So in the 1940s and 50s there was a Republican Senator from California named William Knowland. His family owned the Oakland Tribune. He was by most accounts - especially Robert Caro's in his LBJ biography - rather pompous and dim, and he immolated his own career, and most of the California Republican Party along with it,* in 1958 in an ill-advised attempt to position himself to run for President in 1960.
Not so publicly known was that Knowland was having a long-term affair with a journalist's wife, named Ruth Moody. Meanwhile, Knowland's wife, Helen, was having an affair with the journalist's wife's husband, Blair. (He later served briefly as an appointee senator himself.) Accounts differ as to who started what first, but the couples were apparently close friends while they were carrying on with each other behind each other's spouse's backs.
Anyway, I read somewhere that Helen Knowland found out about her husband's affair while keeping her own affair secret, and that she wrote a murder mystery novel about the situation. Interesting, I thought, and tracked it down by inter-library loan. Presuming that nobody else will bother to read Madame Baltimore (Dodd Mead, 1949), here's a spoilerish description.
Published as "A Red Badge Mystery," it's not actually a murder mystery at all, but a psychological crime novel, with the murder not occurring until almost halfway through, told in the first person by the murderess, as she would have been called in those days. A Washington lawyer's wife named Harriet Berkeley, she's novelistically hysterical (given to crying melodramatic lines like "Oh, I'm so unhappy" to her lover) and scatterbrained (unable to decide whether it would be better for her alibi to have her watch running fast or slow). According to William Knowland's biography, this is Helen's portrait of Ruth Moody. Harriet is having an affair with an empty suit of a political advisor named Foster Ford, so that's William. Foster's wife, Drucie (short for Drucilla, interestingly enough), is a saint. So, it turns out, is Harriet's neglected husband, Bob. Those two are not having an affair, or if they are, Harriet has not one clue of it, even subtextually. The couples are, of course, close friends.
Harriet concocts a plot to get Foster for herself by convincing Drucie to divorce him. She pens an anonymous love letter supposedly from some other lover of Foster's, and gets another male friend to mail it to Foster from Baltimore, figuring that Drucie will open the mail and see it. She does, but just before it arrives, she opens another letter that Harriet didn't write but is also from an anonymous lover of Foster's from Baltimore. None of this fazes Drucie, who innocently shows Harriet both letters, but it unhinges Harriet. Despite the fact that the letter from this Madame Baltimore, as Harriet calls her, says that she wants to break up, and Foster denies knowing anything about it, Harriet becomes madly jealous. So while Foster is off getting hamburgers for them to eat in the car on a date, Harriet sneaks his pistol out of the glove compartment, and ...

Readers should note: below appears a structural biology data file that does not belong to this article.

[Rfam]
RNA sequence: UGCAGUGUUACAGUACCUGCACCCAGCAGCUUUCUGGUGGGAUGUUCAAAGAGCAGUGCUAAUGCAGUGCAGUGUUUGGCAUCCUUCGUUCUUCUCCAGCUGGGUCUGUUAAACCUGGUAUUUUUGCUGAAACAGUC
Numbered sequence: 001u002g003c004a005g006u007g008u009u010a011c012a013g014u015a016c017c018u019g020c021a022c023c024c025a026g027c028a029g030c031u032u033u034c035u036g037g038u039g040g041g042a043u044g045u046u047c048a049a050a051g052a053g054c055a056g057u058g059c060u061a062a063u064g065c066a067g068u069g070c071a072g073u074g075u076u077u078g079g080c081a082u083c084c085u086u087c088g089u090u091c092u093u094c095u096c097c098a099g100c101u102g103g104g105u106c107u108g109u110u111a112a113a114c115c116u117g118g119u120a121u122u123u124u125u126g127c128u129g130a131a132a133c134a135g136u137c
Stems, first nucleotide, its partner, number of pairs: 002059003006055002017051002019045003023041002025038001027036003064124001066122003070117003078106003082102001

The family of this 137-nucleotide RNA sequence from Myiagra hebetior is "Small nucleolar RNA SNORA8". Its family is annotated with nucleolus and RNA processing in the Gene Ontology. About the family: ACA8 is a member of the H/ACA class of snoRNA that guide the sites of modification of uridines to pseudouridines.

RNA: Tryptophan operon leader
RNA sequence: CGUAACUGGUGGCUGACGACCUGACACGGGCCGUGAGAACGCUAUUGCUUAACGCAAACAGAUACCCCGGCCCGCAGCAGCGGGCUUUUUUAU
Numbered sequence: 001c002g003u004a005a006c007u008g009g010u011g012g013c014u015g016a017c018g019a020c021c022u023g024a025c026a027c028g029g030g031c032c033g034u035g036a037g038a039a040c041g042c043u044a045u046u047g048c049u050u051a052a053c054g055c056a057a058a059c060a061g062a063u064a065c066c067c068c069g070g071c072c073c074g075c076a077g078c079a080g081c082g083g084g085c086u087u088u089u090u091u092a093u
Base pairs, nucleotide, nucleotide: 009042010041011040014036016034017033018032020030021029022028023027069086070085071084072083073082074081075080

Harriet runs away and tries to get her alibi to hold together. Foster doesn't die right away, and Harriet is in such a state it doesn't seem to occur to her that if he regains consciousness he'll tell the cops who shot him. He doesn't; he dies in the hospital. Meanwhile, neither Drucie nor Harriet's husband nor the friend who mailed the letter have good alibis either, and they all put their heads together to to concoct plausible lies. This leads Harriet, via various plot complications, to confess writing one of the Baltimore letters. At which point her confederate reveals that he wrote and mailed the other letter - the one Harriet thought was real - without having told her.
The novel does not dwell on the irony here; it's too wrapped up in its plot. Harriet, feeling defeated, sits down to pen her confession. She begins to write, and the last paragraph of the novel, now in quotation marks, is the same as the first paragraph.
So was Helen hoping that Ruth would murder William and then confess it? If we're to take this as a roman a clef, maybe so.
What happened instead was: Helen Knowland dedicated the novel to her husband. He read it before publication and gave it his approval. If he recognized the characters, his biographer says, he didn't let on. Maybe he was just disarmed by the obligatory "no relation to any actual person" disclaimer. Or maybe the novel, which did not get good reviews on publication, was too stiff, because the one-sentence personality descriptions in the biography carry more life and character than do the cardboard folks in the novel. As a portrait of a woman suffering a nervous breakdown, it could stand improvement. Helen wrote another novel, but it was never published. Ruth and Blair Moody both died young. Years later, his political career in ruins, William divorced Helen to marry a woman he'd met at his new hobby, the Vegas gambling tables, and instantly regretted doing so. Within another two years he'd blown his entire family fortune and shot himself. Helen survived him.
*Leaving only Richard Nixon standing, so we have Knowland to thank for that.
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